In celebration of Martin Luther King Jr. Day, the Santa Cruz Museum of Art and History (MAH) continues to weave the dream MLK once had and advocate for racial justice. Calling for collaboration from the Santa Cruz community, the MAH collected 31 submissions from local creatives including poems, articles, paintings, digital drawing, and artistic collages for the MLK Day Justice Journal.
In previous years, the MAH partnered with the National Association for the Advancement of Colored People (NAACP) for the NAACP’s annual march and hosted bookmaking art activities for people to make their own journal. This year, the MAH plans to bind all the current submissions into one collaborative and cohesive journal.
“The MAH is super privileged as a wide-known and wide-led organization,” said outreach coordinator and the MLK Day Justice Journal organizer Helen Aldana. “It’s important for us to use that privilege to do good and to give back. A big part of that is collecting and preserving these stories through projects and initiatives like the Justice Journal.”
August Stevens, a third-year UC Santa Cruz student, inspired by the series of letters her mom wrote to Dr. King, took the prompt to have a conversation with Dr. King.
From Disney’s 1946 animated film “Song of the South” to Beyoncé’s 2016 album “Lemonade,” Stevens’ family witnessed the progression of media representations of Black people through different generations. Along with Barack Obama’s presidency and Marvel’s 2018 blockbuster “Black Panther,” Stevens wonders what MLK would think of the Black excellence in this era.
“I’m really lucky that I’m growing up in this time. In 2010 and onwards I was able to experience these really great representations and movements of Black creators, taking the spotlight and taking their agency back, and being able to share their own stories,” Stevens said. “[Racism] is still there but it shows itself in different ways. Even now, especially through the colorism in TV [it] shows.”
In her submission, Stevens also pointed out that cancel culture limits the growth for people to understand topics like racism as it becomes more about calling people out rather than holding them accountable.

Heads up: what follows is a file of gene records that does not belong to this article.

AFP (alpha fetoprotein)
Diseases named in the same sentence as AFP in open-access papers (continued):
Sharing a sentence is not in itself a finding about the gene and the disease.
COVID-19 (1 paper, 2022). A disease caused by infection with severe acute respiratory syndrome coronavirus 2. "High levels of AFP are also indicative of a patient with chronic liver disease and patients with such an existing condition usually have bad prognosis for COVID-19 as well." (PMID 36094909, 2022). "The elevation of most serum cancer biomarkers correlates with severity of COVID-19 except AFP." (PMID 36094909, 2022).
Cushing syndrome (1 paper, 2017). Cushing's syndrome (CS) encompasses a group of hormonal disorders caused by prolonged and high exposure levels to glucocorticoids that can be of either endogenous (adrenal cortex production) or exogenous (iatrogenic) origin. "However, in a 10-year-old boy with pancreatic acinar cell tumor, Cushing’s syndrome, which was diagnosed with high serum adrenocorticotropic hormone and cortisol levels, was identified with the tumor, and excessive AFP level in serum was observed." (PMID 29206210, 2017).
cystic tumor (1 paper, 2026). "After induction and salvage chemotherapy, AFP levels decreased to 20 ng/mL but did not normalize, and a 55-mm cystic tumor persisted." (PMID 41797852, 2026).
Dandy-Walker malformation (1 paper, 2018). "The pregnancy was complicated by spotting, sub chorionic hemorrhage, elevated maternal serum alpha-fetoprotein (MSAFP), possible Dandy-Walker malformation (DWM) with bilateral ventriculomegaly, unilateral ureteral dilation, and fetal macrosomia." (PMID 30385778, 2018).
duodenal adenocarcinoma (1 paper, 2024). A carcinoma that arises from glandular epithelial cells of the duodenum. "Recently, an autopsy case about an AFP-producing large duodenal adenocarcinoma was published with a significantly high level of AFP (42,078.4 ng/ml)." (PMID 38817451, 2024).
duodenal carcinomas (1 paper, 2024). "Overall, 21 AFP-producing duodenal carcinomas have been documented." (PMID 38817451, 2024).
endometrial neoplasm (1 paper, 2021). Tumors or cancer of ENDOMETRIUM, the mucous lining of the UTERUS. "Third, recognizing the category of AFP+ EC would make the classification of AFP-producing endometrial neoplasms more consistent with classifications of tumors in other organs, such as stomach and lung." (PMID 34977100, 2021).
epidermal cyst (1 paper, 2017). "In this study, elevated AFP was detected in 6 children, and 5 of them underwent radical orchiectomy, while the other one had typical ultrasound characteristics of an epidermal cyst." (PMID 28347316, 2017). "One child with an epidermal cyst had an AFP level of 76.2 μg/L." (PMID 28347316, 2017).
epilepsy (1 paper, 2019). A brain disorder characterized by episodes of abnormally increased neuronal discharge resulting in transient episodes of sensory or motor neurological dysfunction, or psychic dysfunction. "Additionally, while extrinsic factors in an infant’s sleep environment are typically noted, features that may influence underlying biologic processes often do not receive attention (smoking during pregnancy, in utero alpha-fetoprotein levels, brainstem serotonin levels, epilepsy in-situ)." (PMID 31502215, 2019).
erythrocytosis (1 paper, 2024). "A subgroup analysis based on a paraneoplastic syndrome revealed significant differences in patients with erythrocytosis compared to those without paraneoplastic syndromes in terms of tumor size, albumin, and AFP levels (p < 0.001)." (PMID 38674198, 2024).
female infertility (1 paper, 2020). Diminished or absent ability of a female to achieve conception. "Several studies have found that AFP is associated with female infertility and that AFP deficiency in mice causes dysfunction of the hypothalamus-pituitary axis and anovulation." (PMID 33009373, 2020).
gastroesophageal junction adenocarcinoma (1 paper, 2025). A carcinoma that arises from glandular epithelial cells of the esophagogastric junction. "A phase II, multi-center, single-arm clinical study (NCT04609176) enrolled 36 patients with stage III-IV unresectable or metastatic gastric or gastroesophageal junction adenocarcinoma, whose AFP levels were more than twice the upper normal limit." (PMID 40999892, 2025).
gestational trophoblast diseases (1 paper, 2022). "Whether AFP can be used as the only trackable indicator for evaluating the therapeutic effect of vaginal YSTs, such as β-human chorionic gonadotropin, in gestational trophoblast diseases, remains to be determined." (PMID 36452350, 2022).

With such discernment, Stevens wishes to ask Dr. King what degree of tolerance we should have toward racism and what he thinks of cancel culture.
Some participants also brought attention to the power structures of capitalism that enable discrimination.
One such submission is from Yazlin Juarez, a second-year UCSC student. In her journal entry she wrote about how corporations like Walmart and Amazon benefit from politicians who enact racist policies yet the corporations put out “blanket statements” to support the BLM movements that have no actionable steps.
Juarez said that the corporations are two-faced, claiming to stand for diversity and justice, but enacting policies that divide communities of color.
“Capitalism benefits not only from cultural appropriation but from ideological appropriation that allows the powerful to line their pockets and avoid actual change,” Juarez wrote. “Before the next MLK Day, I want to bring an end to the commercialization of activism and take Black History Month out of the hands of corporations.”
Aside from written responses, other submissions featured in the journal include an artistic collage of pictures of nature, women, and words like “growing” and “power”, and a digital painting of a shining star in coral red symbolizing hope and direction. All of the submissions depict stories of the past and a vision for the future of social justice.
As many participants shared their perspectives and stories of social justice, the MLK Day Justice Journal connected members of the community during Black History Month and created an inclusive space that advanced the march for social justice.
Seeing different stories and experiences across Santa Cruz county, MLK Day Justice Journal organizer Helen Aldana was happy to be part of a community that documents and shares the justice people envision.
“Why MLK Day still exists is really to do service to the community and to continue to march and move forward. ‘If you can’t run, walk. If you can’t walk, crawl,’” Aldana said referencing King. “‘But the point is that you have to keep moving.’”
Depending on the reopening plan set by Santa Cruz County, the MAH will determine how the journal will be displayed for in-person viewing.